||A State attains some of its national objectives by adopting and implementing its domestic policies. However as it is interrelated with other states, it becomes necessary to adopt policies that would persuade other states to react favorably. To attain such objectives, a state needs to establish diplomatic relations with other states and work in concert towards joint resolutions and cooperative implementations of common issues. The conduct of such relations in a systematic and consistent manner is said to be the Foreign Policy of a State. Both domestic and Foreign Policies are intended to attain objectives of national interest. They are interrelated and mutually reinforcing.
Myanmar, since achieving independence, and for quite some time thereafter, adopted and practised an “independent”and “non-aligned”Foreign Policy. Evolution of the objectives of this policy may be observed as follows:
- At the time of Myanmar’s independence, the international system has an Eastern and Western bloc, between which a “Cold War” was raging. It was also the time when colonial nations were regaining their independence.These newly independent states were in favour of adopting “independent” Foreign Policies,” “independent”in the sense of being totally free of outside influence.
- For Myanmar, which wrested independence with great difficulty, only an “independent” Foreign Policy was congruent with independence.
- Concurrently with independence, Myanmar faced an internal insurgency and therefore wished to avoid a disastrous contention on its soil between the Eastern and Western blocs.Hence it wished to be non-aligned between the two great blocs.
- At the time of independence, it was essential to prioritize on economic and social reconstruction.It was declared at that time that foreign assistance , without any strings attached from both sides, will be accepted.
- As Myanmar is geographically situated between two highly populous nations, India and China, it desired to be independent and non-aligned.
||For the above mentioned reasons Myanmar consistently practised an Independent and non-aligned Foreign Policy.
INDEPENDENT, ACTIVE AND NON-ALIGNED FOREIGN POLICY
||Beginning in 1971 Myanmar transformed its independent and non-aligned Foreign Policy to an independent and active Foreign Policy. The State Law and Order Restoration Council , by its Declaration 3/88 of 18.9.88 promulgated that it would continue to adhere to the independent and active foreign policy.In practising its Independent and Active Foreign Policy, Myanmar will not align itself with any bloc on international issues except to consistently stand on the side that is right.Myanmar also actively participates in activities for world peace; opposes war, imperialism and colonialsm; and maintains friendly relations with all countries.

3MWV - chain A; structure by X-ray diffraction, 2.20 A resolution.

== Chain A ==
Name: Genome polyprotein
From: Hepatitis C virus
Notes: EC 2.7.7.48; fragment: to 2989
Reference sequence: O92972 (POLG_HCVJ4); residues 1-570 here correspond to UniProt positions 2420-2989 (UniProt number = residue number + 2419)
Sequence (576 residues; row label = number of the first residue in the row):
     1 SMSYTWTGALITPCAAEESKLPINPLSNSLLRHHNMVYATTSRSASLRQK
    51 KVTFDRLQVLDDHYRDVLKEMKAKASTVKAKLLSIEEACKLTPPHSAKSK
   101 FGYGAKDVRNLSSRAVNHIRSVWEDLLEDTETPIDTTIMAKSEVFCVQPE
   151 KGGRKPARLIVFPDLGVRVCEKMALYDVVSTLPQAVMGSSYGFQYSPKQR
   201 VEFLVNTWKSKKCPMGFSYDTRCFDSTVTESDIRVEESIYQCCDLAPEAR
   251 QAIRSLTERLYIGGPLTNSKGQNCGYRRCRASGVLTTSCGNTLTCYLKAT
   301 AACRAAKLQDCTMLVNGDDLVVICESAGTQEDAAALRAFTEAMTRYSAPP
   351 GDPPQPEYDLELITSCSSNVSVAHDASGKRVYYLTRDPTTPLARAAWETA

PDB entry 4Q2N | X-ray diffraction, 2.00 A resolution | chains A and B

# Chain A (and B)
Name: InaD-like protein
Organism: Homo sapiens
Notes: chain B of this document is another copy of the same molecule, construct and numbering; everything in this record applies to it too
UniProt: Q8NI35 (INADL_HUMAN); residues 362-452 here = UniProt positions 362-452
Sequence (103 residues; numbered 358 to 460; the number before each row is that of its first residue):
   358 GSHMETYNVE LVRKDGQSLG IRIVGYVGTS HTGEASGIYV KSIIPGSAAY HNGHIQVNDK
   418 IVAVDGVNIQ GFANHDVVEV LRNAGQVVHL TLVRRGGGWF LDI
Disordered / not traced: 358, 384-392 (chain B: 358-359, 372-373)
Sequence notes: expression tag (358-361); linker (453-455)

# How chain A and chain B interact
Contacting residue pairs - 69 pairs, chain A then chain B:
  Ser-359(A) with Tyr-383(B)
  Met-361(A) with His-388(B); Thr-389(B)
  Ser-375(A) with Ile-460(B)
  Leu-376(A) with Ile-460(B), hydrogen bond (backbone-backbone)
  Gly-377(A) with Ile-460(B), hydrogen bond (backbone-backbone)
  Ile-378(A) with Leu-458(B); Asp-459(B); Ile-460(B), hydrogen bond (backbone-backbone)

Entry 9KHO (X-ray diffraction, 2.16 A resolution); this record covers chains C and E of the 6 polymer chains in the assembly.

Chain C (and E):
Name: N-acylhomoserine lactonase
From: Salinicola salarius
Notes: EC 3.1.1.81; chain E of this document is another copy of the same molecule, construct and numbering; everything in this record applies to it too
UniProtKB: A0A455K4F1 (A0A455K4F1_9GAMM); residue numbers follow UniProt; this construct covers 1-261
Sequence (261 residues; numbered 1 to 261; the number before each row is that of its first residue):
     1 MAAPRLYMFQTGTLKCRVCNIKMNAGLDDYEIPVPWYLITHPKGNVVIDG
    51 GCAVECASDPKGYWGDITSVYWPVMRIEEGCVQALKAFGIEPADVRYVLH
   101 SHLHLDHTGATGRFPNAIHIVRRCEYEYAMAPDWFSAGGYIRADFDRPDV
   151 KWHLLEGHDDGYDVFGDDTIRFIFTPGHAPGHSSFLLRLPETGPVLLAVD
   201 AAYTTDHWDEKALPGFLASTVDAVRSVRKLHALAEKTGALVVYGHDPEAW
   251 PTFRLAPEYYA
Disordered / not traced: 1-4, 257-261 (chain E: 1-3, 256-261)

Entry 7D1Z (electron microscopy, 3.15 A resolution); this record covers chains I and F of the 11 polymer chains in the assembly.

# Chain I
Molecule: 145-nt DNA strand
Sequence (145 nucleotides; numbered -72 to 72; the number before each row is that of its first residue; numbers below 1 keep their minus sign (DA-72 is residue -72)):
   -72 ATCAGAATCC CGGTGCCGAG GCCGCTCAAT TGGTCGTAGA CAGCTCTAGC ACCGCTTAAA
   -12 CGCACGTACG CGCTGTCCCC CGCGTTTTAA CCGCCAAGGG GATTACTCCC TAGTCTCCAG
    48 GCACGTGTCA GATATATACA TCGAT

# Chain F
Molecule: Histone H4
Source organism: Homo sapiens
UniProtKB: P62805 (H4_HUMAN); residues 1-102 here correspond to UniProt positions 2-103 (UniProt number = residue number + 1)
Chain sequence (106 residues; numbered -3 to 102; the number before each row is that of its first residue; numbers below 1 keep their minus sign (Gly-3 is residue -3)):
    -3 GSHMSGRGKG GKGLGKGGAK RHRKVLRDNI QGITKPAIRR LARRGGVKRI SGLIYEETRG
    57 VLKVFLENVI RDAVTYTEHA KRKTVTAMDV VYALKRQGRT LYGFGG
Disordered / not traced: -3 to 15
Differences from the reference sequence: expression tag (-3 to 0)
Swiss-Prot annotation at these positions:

Myanmar practises the independent, active and non-aligned policy in accordance with the following principles:
- respect of and adherence to the principle of equality among peoples and among nations and the Five Principles of Peaceful Co-existence;
- taking a non-aligned, independent and just stand in international issues;
- maintaining friendly relations with all nations, and good-neighbourly relations with neighbouring countries;
- continued support of, and active participation in, the United Nations and its affiliated organisations;
- pursuance of mutually beneficial bilateral and multilateral cooperation programmes;
- regional consultation and beneficial cooperation in regional economic and social affairs;
- active participation in the maintenance of international peace and security and the creation of an equitable economic order and opposition to imperialism, colonialism, intervention, aggression and hegemonism;
- acceptance of foreign assistance which is beneficial to national development, provided there are no strings attached;
THE FIVE PRINCIPLES OF PEACEFUL CO-EXISTENCE
In 1954 Myanmar, China and India, during Chinese Premier Chou En Lai’s visit to India and Myanmar expounded the Five Principles of Peaceful Co-existence. Accordingly, on 28-6-1954, China and India signed in New Delhi and on 29-6-1954, Myanmar and China signed in Yangon, agreements to adhere to these Five Principles of Peaceful Co-existence. The Five Principles of Peaceful Co-existence are:
- mutual respect for each other’s territorial integrity and sovereignty;
- to abide by mutual non-agression;
- non-interference in each other’s internal affairs;
- respect for mutual equality and to work for mutual benefit; and
- peaceful co-existence
The above Five Principles of Peaceful Co-existence still steadfastly remain the main cornerstone of Myanmar Foreign Policy.
In matters of world affairs and international issues, in line with the principles and purposes of the United Nations and on the basis of the principles of Peaceful Co-existence, Myanmar has acted as follows;
- actively participating in United Nations activities in accordance with its own basic principle; • consistently supporting disarmament;
- opposing arms race, production and sales;
- supporting national liberation movements;
- supporting decolonialization;
- opposing aggression of imperialists;
- opposing colonialism, apartheid and racial discrimination;
- supporting efforts to ensure world peace; and
- opposing aggressive imperialistic wars.